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What a Spectacular Place to Work! Fishing for Salmon in Alaska

Nelly and Michael were hanging out with the seals this week.

alaska mountains drifters fish
Photography by: Drifters Fish
Big, snow-covered mountains surround Prince William Sound in Southcentral Alaska.

As the clock on my phone clicks to 8 a.m. in the morning, I toss the bright orange buoy that is connected to the end of my net off the bow of the boat. I throw the boat in reverse and start controlling the hydraulics that pull the net off the reel and into the water as I back the boat up, laying out the net in front of me. The low-hanging fog hasn’t lifted yet, and I’ve got two sweatshirts on to keep warm. I reach for a hard-boiled egg out of my cooler to wash down with my second mug of hot black tea. The Alaska Department of Fish & Game has announced a 48-hour opener to sustainably harvest salmon in this area, and I’ll be working as hard as I can during that window of time. I have a long couple days ahead of me, and my hands are starting to cramp from the hundreds of salmon I’ve already picked out of my net in the last week. 

 

Read About Nelly and Michael's Adventures Last Week
keta salmon drifters fish
Photography by: Drifters Fish
Prince William Sound keta salmon. Keta salmon has a mild flavor, lighter than sockeye salmon.

We’ve been fishing over in Prince William Sound since summer moved into July, chasing the keta salmon run. These salmon swim along rocky beaches covered with rusty orange kelp and fragrant spruce trees. Prince William Sound is a beautiful, sheltered place to go to work, with its bounty of wildlife and calm waters, surrounded by incredible snow-covered mountains plunging straight down to the ocean.

eagles alaska drifters fish
Photography by: Drifters Fish
Eagles sit atop big trees that tower along the rocky beaches of Prince William Sound.

Most of my time is spent outside on deck watching my net drift in the current, on the lookout to see signs of salmon. Watching wild salmon swim in schools around your boat is unbelievable. That is if you’ve been able to find the fish. Sometimes fish will mingle in the same spot or sometimes they’ll charge on, the natural pull calling them to find their stream too strong to just “hang out.”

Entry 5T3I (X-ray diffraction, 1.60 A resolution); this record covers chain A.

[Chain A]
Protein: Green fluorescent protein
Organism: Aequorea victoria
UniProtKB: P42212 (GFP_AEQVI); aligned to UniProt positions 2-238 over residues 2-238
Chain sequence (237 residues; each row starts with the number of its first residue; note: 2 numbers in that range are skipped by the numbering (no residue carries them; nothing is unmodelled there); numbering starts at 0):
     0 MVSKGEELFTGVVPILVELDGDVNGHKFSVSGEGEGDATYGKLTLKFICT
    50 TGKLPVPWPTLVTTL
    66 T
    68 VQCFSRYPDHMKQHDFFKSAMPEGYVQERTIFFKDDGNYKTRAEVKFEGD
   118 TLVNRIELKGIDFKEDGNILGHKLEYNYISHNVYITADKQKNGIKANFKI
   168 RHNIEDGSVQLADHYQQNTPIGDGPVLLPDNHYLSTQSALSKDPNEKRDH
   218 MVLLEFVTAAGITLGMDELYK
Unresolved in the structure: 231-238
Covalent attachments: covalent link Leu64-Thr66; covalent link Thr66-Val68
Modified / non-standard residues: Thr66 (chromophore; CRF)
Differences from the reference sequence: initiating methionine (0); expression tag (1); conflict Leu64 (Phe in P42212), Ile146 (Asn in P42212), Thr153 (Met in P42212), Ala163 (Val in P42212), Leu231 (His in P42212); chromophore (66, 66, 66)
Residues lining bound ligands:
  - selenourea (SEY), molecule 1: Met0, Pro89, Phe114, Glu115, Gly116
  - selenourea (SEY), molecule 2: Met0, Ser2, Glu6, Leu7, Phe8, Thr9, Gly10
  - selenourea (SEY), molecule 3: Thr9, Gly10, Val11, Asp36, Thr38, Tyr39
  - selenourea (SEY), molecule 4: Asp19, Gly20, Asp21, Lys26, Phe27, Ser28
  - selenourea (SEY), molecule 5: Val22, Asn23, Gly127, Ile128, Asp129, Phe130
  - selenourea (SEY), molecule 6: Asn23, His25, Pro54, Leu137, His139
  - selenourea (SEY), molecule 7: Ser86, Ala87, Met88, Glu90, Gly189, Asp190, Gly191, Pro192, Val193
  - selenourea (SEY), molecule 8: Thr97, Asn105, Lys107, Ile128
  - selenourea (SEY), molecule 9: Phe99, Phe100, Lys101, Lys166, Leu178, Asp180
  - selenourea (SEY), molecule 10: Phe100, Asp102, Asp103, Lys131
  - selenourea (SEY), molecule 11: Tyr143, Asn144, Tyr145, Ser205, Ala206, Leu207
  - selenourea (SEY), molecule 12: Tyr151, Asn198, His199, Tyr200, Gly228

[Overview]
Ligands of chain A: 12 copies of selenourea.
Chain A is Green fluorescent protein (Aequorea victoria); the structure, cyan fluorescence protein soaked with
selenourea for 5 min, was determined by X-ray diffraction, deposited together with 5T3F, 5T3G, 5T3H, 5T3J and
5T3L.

salmon net
Photography by: Drifters Fish
A silvery salmon caught in the mesh of my net. A hydraulic reel on the boat will pull the net aboard, and I'll handpick each salmon out.

If I’m lucky enough to have set the net in the right spot, the corks will bob with the weight of the fish caught in the mesh hanging beneath them, winking back at me as they bounce beneath the water’s surface. While I wait and watch for the gillnet to fill up, a few bald eagles fly overhead, diving for the ocean’s salty surface, catching a few silvery salmon of their own. Seals pop up alongside every now and then, their dark eyes half submerged in the waterline, surveying the boat. I’m in good company out here, among Alaska’s wild creatures and weathered, beautiful wilderness.

fisherwoman boat salmon drifters fish
Photography by: Drifters Fish
Nelly with the fresh catch of wild salmon that fills the deck. Each of these fish will be put in the fish hold with ice.

Follow Nelly and Michael's fishing season, they'll be sharing their stories with us every Thursday here on marthastewart.com

 

 

Watch how to make a super-fast dinner with frozen salmon -- we're talking less than 15 minutes from freezer to plate:

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